2 – Don’t believe in ultimate passions. I love lifting but it’s not an ultimate passion.
3- Nothing, cracking exams is just a means. More important is what comes after them.
4- Fun / Happiness. I stagnate if I don’t keep going. Just keeping on going is fun. If you stop, it gets boring.
5- Genuine depends on you –
What don’t you know the answer to?
Can you find it out any other way? Eg a simple Google search would give 1000s of book-lists for any exam; I don’t consider “Which book-list to use” a genuine question (though it’s the most common one)
Does it make any sense to ask? A question like “Can I clear UPSC?” is pointless. I don’t know whoever is asking, so I can’t answer. If i answered anyway and said yes, it wouldn’t change anything. And if I answered and said No, would that person really give up just because of what a total stranger said?
And lastly, my personal guide: Is there any point asking? Meaning am I going to learn something interesting (fun) or something that will help me (useful)? I’m not sure if talking about myself really fits here.

Rahul Pandey

Sir, I have heard from friends that people having right leaning opinions score badly in interviews. Is this the case given your experience?

  1. I don’t know if I fit in “right leaning” views, nor what you consider “right leaning”.
  2. I don’t know my interview marks yet.
  3. IF I am right leaning and I get good marks, it means that not all right leaning people score badly
  4. IF I am right leaning and score badly, it doesn’t mean that all right-leaning people score badly
  5. If I am not right leaning and score well, it doesn’t mean that all non right-leaning people score well
  6. If I am not right leaning and score badly, it doesn’t mean that all non-right leaning people score badly

So it’s both premature to comment, and one experience cannot lead you to any conclusion.

Also realize – every interview board is made up of human beings, and different human beings have different points of view. It’s highly unlikely all have colluded to be prejudiced against “right leaning” people.

The reason for this long post?
Don’t waste your time and energy thinking about these things.

Rahul Pandey

Sorry sir, I think I didn’t frame my question correctly. I didn’t meant to say you’re right leaning, rather I meant that since you’ve cruised through the interview, did you feel that the panel is a bit left leaning on social issues as per your assesment (if you’ve done any)?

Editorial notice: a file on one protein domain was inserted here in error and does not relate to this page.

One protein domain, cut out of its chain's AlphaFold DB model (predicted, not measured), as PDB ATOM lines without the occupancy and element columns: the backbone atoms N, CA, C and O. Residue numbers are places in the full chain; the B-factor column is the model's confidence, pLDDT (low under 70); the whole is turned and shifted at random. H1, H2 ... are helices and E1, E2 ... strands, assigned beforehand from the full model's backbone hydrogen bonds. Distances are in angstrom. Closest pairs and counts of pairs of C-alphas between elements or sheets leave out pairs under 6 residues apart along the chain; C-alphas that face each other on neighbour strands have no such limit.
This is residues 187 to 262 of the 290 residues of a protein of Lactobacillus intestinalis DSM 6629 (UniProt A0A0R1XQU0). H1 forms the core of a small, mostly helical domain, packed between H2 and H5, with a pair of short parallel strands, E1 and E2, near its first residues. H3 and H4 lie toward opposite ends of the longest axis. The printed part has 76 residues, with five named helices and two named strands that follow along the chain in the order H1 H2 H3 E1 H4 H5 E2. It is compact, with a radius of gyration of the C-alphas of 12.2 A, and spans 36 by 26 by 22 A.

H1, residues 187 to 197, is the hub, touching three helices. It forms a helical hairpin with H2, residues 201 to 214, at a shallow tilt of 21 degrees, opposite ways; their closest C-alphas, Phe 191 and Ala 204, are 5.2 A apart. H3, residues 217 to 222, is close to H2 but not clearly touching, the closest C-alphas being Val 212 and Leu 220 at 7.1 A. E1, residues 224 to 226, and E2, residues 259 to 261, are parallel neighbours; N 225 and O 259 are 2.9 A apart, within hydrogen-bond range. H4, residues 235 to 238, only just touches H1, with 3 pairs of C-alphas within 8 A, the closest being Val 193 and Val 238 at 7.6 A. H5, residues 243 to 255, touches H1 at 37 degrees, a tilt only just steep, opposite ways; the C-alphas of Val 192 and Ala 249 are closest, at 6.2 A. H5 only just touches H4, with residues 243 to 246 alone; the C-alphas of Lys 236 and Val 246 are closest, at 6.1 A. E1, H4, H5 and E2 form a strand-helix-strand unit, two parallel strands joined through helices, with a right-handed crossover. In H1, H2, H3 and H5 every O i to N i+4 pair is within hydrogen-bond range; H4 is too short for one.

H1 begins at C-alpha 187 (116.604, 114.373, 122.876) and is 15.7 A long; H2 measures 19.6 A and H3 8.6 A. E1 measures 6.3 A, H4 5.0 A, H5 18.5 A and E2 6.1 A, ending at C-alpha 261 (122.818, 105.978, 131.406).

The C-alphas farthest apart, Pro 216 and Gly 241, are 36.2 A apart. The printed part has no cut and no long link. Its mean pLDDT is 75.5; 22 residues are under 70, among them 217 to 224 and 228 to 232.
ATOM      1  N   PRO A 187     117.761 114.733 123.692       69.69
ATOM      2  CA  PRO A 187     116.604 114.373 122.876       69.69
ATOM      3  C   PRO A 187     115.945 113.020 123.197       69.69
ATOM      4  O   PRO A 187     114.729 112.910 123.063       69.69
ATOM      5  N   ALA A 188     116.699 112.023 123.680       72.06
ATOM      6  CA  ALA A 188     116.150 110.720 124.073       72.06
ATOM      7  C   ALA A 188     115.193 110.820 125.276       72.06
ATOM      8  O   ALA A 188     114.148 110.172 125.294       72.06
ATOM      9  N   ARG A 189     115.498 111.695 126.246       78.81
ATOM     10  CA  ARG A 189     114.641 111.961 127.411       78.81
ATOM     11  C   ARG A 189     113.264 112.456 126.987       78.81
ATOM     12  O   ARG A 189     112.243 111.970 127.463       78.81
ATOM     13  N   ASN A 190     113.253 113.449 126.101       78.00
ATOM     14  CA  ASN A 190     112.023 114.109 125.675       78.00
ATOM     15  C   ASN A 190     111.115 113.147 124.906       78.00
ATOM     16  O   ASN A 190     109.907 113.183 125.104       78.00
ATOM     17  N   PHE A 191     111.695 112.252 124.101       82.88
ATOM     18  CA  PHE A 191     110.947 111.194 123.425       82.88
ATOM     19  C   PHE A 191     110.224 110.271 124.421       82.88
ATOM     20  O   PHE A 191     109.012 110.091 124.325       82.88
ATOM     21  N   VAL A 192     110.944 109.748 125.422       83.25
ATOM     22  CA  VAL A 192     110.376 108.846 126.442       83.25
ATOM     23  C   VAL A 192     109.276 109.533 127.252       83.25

I say this because I read an anon account of someone on twitter who said that the interview panel asked him about his thoughts on Sabarimala issue which he related with tradition & got a bad score. But again this was an anon account who could be a troll.

The purpose of my question was whether one should try to force fit himself/herself into a pre conceived liberal/progressive world view and curtail his inner honest thoughts on such issues to score good in interview when otoh people often say “be yourself” in interview?


No, I understood you – I think you didn’t understand me.

One swallow doesn’t make a summer.
One experience (if true, which as you said is unlikely) with one panel won’t lead you to the conclusion that all panels are left leaning.

Every panel has different people – you won’t know which side they lean.
You won’t even find out – the panel only asks questions. So I couldn’t say which way my panel “leaned”,

Be yourself v/s be someone else – none is “the answer”, you choose.

I choose to be myself because

  1. I like to think I’m good enough, I don’t need to pretend to be someone else
  2. If the interviewers (any job- not just UPSC) think I’m not a fit, then I don’t want to pose as someone else, who I’m not, just to get selected. I probably won’t like the work if I have to pretend to be someone I’m not on the job.
  3. Out of so many faces, if you do the same thing as everyone else, you’ll be just another face. Easiest way to stand out is just be yourself.

Ofc, this also means they might not like you – and give you a low score. Or they might give you a high one. Average is a little less likely.

Be someone else (liberal or right or progressive or anything)

  1. If you think you’re not good enough as you are
  2. If you think the interviewers only want a particular type of person (again, how can you know this given that you don’t know your interviewers?)

If you are pretending to be someone else (there’s nothing wrong if you do), pretend well if you want a good score (or you’ll just be a vague face to the board)
Doing what you think everyone is doing is alright, but you’ll probably end up with an average score. It’s probably safer. If you’re fine with it, it’s a better option.

I just hate average. I’d take a low score over an average one.


Hi Pratyush,

Hope you’re doing good.

Just a quick question, were you working while preparing for the UPSC examination ?

Aman choudhary

Hey Pratyush,
Does it matter if a person stammer in cse interview. It will be very kind of you if you can guide me.
Thank you